Raising Puppy Litters Great and Small
Singleton and gargantuan litters each present a distinct set of needs and challenges to breeder, dam, and puppies.
Stephanie Horan |
Posted: Tue May 31 00:00:00 PDT 2005
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Waiting patiently with my Puli bitch while she was in labor with her last litter, I thought she'd have perhaps three or four puppies since she was not really large. Her previous litter had been six; average for Pulik is four or five. She produced one baby boy; I waited for more, but none arrived. William, as he was named, was her litter.
A singleton litter is usually somewhat of a disappointment to a breeder, although they are quite common in the Toy breeds. Many breeders will have an ultrasound or X-ray done to get an idea of the number of puppies to expect. If there are only one or two puppies, they have plenty of room to grow and can become larger than normal. The bitch may not be able to deliver without assistance; in such cases, a breeder might want to discuss a C-section with his vet.
Very small litters may also fail to exert enough influence in the bitch to start labor, so a breeder who knows that only one or two puppies are on the way should k eep a very close eye on her, especially if her expected date passes with no sign of labor starting. These are the times when a breeder very much in tune with her dogs can get a gut feeling that all is not well, and if she has a vet who respects those feelings, a litter may be saved by a C-section or some other measure.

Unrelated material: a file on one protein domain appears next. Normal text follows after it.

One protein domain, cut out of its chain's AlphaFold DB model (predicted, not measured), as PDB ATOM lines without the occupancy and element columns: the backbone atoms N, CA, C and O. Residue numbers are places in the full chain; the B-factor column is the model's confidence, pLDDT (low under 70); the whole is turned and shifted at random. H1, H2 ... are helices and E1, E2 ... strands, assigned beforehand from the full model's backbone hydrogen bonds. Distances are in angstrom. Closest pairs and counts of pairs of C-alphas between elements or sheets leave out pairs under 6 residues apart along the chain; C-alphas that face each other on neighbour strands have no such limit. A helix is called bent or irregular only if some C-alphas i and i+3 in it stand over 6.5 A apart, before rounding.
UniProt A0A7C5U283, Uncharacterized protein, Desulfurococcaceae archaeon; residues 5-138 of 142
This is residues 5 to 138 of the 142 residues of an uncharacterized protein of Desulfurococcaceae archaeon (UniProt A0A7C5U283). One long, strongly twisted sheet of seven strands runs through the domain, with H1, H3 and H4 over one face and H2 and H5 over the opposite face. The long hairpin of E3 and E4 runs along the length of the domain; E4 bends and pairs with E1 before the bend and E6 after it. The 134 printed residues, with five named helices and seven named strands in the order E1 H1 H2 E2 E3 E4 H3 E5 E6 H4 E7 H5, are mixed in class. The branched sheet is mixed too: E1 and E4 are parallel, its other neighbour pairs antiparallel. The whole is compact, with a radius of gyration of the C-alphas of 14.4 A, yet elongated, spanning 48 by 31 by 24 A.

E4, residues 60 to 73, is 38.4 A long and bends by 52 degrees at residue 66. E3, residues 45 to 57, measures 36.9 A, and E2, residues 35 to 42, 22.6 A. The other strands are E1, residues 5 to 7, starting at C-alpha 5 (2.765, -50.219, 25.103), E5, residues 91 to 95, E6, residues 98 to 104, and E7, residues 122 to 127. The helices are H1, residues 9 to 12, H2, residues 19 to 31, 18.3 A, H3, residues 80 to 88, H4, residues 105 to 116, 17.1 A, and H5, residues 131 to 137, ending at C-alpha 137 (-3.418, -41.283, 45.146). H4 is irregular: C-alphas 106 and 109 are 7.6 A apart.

Newborn puppies need warmth, and a singleton puppy has no siblings to join him in a nice, cozy pile. A good and loving dam will stay with him and he can snuggle into her, but she cannot be there every second. She'll need potty breaks, meal breaks, and she may just decide that she doesn't need to be there round the clock. A warming pad or heat lamp will keep the pup comfortable when she's gone. A few stuffed toys added to the whelping box can simulate a pile of siblings as well. We gave William a teddy bear, dubbed "William's brother," and he would lie happily draped across it while his dam was away taking care of other business.
Issues for Singletons and Dams
The occasional dam may become overly attentive to a litter of only one or two babies; she may lick them obsessively and cause skin damage. Breeders should try to stop this, distracting her as much as possible, reassuring her that she is doing fine. Such dams usually calm down and relax after a few days.
A single puppy, or even two puppies, sometimes does not stimulate milk flow in all nipples as well as a normal-sized litter would. It's important to try to rotate the puppy through all the nipples to avoid swollen breasts and the possible onset of mastitis in the dam.
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